I passed the voiceless anchorites, their isles,
Saw the ice-palaces upon the seas,
Mentioned Christ’s name to men cut off from men,
Heard the whales snort, and saw the Kraken!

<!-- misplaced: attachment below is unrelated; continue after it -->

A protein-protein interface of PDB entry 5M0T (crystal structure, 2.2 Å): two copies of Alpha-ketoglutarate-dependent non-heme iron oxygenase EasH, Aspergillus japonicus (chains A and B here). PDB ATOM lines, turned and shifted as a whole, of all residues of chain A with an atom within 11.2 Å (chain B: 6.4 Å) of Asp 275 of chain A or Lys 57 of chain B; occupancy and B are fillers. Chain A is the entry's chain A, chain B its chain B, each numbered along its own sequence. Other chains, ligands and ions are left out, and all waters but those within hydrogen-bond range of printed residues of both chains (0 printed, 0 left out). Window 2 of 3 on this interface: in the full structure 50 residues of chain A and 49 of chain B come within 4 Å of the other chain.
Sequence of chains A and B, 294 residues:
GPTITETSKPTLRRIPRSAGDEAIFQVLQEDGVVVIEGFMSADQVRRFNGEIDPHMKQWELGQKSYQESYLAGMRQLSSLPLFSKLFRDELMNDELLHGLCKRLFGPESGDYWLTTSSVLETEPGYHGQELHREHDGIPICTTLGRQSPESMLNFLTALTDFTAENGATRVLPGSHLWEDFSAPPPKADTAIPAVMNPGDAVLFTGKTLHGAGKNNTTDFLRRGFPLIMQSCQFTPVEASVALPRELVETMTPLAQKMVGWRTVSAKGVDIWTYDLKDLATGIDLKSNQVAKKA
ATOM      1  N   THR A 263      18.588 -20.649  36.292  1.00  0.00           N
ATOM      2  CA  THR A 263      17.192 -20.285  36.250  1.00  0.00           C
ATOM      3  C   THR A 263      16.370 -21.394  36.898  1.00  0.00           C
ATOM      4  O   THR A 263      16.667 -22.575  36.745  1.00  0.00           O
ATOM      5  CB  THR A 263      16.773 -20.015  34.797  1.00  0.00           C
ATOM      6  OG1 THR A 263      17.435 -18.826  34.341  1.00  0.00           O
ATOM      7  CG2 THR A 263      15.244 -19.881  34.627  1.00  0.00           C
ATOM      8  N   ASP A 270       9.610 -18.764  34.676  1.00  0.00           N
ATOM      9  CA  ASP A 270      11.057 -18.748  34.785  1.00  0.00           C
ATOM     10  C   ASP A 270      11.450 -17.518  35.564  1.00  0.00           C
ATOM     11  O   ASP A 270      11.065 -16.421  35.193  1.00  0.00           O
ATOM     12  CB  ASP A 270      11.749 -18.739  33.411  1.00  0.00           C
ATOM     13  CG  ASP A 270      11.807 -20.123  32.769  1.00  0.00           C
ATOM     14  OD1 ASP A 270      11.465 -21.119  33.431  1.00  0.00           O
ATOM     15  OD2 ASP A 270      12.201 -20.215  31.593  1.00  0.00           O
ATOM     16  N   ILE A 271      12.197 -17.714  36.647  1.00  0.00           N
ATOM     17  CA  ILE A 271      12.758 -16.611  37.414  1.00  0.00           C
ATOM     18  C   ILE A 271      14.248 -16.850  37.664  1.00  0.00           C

Uí Breasil, O’Brasil, the Breasal country, was named for St. Bresal (6th c.), a friend of Brendan, or perhaps for St. Bresal (8th c.), once an abbot of Iona. Isola or Insula de Brazil appears on 14th c. maps and stayed there at the same spot for centuries. Shortly after its disappearance from ‘history’, if not from myth and legend, Brunel’s Great Eastern laid the first successful transatlantic cable from Kerry to Newfoundland. There are many fiber-optic cables now, and no doubt that’s good news. Rachel Carson reported the bad news decades ago in a famous preface to the 1960 reissue of The Sea Around Us (1951), where she warned about the future of radio-active material: ‘By its very vastness and its seeming remoteness, the sea has invited the attention of those who have the problem of disposal, and with very little discussion and almost no public notice… has been selected as a “natural” burying place for contaminated rubbish.’ It doesn’t seem so as you look out at the waves and contemplate the horizon; but these things – drowned forests, shipwrecks, mythical lands, cables and nuclear waste – lie there in the subconscious, of which the Big Blue is a famously potent symbol.